Since 2006, Doritos and APM Music, the largest production music platform in the US, have run the Super Bowl ad contest, “Crash The Super Bowl.” The partnership engages online followers by offering fans and budding ad-writers the chance to create a Doritos ad spot — using APM music — and have their spot aired during football’s biggest game. Contestants choose from 21 APM tracks to feature in their commercial. The top three finalists, selected by online voters with input from advertising executives, have a chance to win $1,000,000 if their ad charts at number one in the USA Today polls.
Over the nine years that the contest has run, thousands have submitted their commercials to Doritos in hopes of seeing their ad during the big game, resulting in lucrative music licensing deals for APM and its music publishing and songwriting partners. But how did APM get drafted into such a lasting and successful deal with Doritos, a unit of Pepsico?
Right Time, Right Place
APM Music, jointly owned by Sony/ATV Music Publishing and Universal Music Publishing Group, is known as an innovator within the production music business. Production music libraries compose, produce and license music that is purpose-built for synchronizing into television, film, advertising and internet productions. APM represents music libraries owned by Sony/ATV and Universal and independent producers. In an interview with CEO Adam Taylor and Account Director Bob Frymire, we learned the deal was prompted by their desire to change the way the Doritos account executives at Goodby Silverstein and Partners engaged the APM music library.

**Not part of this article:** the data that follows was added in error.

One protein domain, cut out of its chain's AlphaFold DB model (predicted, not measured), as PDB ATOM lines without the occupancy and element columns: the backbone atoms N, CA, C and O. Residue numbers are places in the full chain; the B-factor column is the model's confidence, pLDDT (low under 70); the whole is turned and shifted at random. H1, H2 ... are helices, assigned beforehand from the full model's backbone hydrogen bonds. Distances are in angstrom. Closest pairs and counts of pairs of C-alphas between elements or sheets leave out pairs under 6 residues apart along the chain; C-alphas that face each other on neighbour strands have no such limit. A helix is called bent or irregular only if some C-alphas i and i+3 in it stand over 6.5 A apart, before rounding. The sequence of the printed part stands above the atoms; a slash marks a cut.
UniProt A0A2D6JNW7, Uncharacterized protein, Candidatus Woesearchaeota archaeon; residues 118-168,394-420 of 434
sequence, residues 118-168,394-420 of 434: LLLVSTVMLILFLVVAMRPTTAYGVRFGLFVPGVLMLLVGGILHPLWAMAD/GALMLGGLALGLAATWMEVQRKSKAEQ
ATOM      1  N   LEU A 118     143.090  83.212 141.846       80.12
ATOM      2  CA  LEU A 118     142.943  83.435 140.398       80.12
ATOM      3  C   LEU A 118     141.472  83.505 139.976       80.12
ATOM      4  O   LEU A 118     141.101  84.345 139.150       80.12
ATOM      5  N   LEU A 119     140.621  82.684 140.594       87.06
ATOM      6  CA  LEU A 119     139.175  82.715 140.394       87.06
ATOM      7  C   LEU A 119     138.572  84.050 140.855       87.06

Frymire recounts, “I went with the intention to provoke them to thought.”
By asking the agency questions surrounding internet productions and possibly providing a musical solution, Goodby’s already brewing concept of “Crash the Super Bowl” began to manifest. APM was ultimately able to deliver that solution with music that had quality, variety, and was both affordable and legal. The licensing deals enabled an unlimited number of contestants to use APM music downloads to produce the commercials for consideration by the judges — in addition to synchronization fees for the winning ads that were actually aired during the Super Bowl.
According to Frymire, this will be the last year of Doritos “Crash the Super Bowl” campaign, but surely this will not be the last we’ll see of APM’s creative licensing maneuvers. Visit the “Crash The Super Bowl” campaign landing page (www.crashthesuperbowl.com) to view this year’s top three ad finalists.
By Kira Powell
Want to learn more about what roles music plays in advertising during Super Bowl season? Check out the latest episode of the Musonomics Podcast, “Music, Money and the Super Bowl.” Listen above via SoundCloud, or visit us on iTunes, YouTube, Stitcher, or iHeartRadio.